Visible in this view of the Falcon 5X are the flaperons, in the middle part of the wing trailing edge, which combine the lift/drag-producing effects of flaps and the roll control authority of ailerons.
Dassault's latest Falcon business jet, the 5X, during its maiden flight on July 5, 2017.
The Falcon 5X’s development has been delayed by development issues with the Snecma Silvercrest engines powering the aircraft.
The 5X is the second new Dassault Falcon to emerge within six months, following the unveiling of the ultra-long-range 8X last December.
Dassault announced on May 1, 2014 the joining of the main centre fuselage sections of the first Falcon 5X business jet at Biarritz in southwest France. The front (seen here) and rear sections will be added in June and the completed fuselage will be delivered to Merignac for final assembly. The Falcon 5X was revealed in October 2013 during the National Business Aviation Association Convention in Las Vegas. Ground tests are scheduled to start in the summer with the maiden flight due in the first half of 2015, certification in the last quarter of 2016 and service entry in mid-2017. Three aircraft will participate in the flight test programme.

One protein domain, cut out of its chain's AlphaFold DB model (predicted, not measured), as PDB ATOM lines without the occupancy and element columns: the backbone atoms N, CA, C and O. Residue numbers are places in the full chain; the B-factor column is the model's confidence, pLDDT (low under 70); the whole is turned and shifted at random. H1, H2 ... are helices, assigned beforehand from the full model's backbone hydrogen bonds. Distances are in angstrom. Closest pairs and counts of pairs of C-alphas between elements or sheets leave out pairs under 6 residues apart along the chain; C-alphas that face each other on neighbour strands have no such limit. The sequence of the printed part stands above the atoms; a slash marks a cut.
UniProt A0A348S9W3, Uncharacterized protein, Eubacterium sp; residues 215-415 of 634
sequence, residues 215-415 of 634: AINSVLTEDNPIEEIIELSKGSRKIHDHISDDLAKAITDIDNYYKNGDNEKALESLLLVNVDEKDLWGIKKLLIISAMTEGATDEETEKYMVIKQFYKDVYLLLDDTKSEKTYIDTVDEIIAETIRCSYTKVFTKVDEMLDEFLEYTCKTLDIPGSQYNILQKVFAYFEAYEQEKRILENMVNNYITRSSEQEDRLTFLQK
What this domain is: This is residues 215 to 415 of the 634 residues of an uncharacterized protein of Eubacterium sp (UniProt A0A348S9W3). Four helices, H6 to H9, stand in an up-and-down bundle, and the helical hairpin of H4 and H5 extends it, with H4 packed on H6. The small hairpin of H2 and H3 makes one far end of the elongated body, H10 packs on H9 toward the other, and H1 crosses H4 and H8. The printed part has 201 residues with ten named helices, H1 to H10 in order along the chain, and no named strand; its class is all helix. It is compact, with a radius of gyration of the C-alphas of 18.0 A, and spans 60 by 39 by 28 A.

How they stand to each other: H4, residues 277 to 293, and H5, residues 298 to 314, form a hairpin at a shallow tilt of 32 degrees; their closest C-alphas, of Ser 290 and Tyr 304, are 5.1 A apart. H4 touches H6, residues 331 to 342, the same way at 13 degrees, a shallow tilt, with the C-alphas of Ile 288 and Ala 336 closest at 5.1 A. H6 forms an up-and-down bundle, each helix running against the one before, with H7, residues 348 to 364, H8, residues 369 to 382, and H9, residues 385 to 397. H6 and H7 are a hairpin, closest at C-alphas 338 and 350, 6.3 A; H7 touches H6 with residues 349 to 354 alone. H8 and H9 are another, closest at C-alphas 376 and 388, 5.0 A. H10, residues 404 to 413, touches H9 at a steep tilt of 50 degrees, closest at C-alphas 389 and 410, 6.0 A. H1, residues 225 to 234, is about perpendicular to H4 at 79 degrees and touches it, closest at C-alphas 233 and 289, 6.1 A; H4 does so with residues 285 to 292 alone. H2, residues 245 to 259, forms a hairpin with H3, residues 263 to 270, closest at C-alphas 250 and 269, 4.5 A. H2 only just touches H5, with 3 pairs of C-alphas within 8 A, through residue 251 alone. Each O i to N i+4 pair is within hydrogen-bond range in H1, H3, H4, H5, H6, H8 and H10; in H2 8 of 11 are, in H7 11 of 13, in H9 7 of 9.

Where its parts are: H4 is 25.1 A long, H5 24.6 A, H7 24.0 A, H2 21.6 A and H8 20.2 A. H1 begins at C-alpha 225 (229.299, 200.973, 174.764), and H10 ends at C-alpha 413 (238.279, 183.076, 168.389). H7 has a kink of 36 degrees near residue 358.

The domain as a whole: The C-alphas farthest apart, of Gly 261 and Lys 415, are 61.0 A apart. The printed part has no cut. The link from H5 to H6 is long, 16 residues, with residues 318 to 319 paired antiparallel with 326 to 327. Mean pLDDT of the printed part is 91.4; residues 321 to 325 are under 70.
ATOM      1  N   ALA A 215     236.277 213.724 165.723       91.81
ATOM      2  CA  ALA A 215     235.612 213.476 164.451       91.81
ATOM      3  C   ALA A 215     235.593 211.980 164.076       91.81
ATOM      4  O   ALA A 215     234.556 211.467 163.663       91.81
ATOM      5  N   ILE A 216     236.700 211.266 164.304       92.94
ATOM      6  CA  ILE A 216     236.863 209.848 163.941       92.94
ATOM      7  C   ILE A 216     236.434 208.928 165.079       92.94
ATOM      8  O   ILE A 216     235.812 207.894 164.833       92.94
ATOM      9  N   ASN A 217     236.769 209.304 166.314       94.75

The first Falcon 5X is due to fly in the second quarter of 2015.
Dassault test pilots Philippe Deleume and Philippe Rebourg flew Falcon 5X F-WFVX on maiden initial flight.
A third-generation version of Dassault’s EASy flight deck, which uses Honeywell's Primus Epic avionics, is designed to be highly interactive and intuitive to maximise pilots’ situational awareness.
Key flightdeck features are the FalconEye combined vision system and Honeywell Primus avionics.
The Falcon 6X will have the widest, longest and tallest cabin of any business jet.
An artist’s impression of the Dassault Falcon 5X, unveiled in Las Vegas, Nevada, in late October, 2013.
A 5,500 nautical miles range capability means the Falcon 6X will be able to fly direct from San Francisco to Beijing and from Hong Kong to London.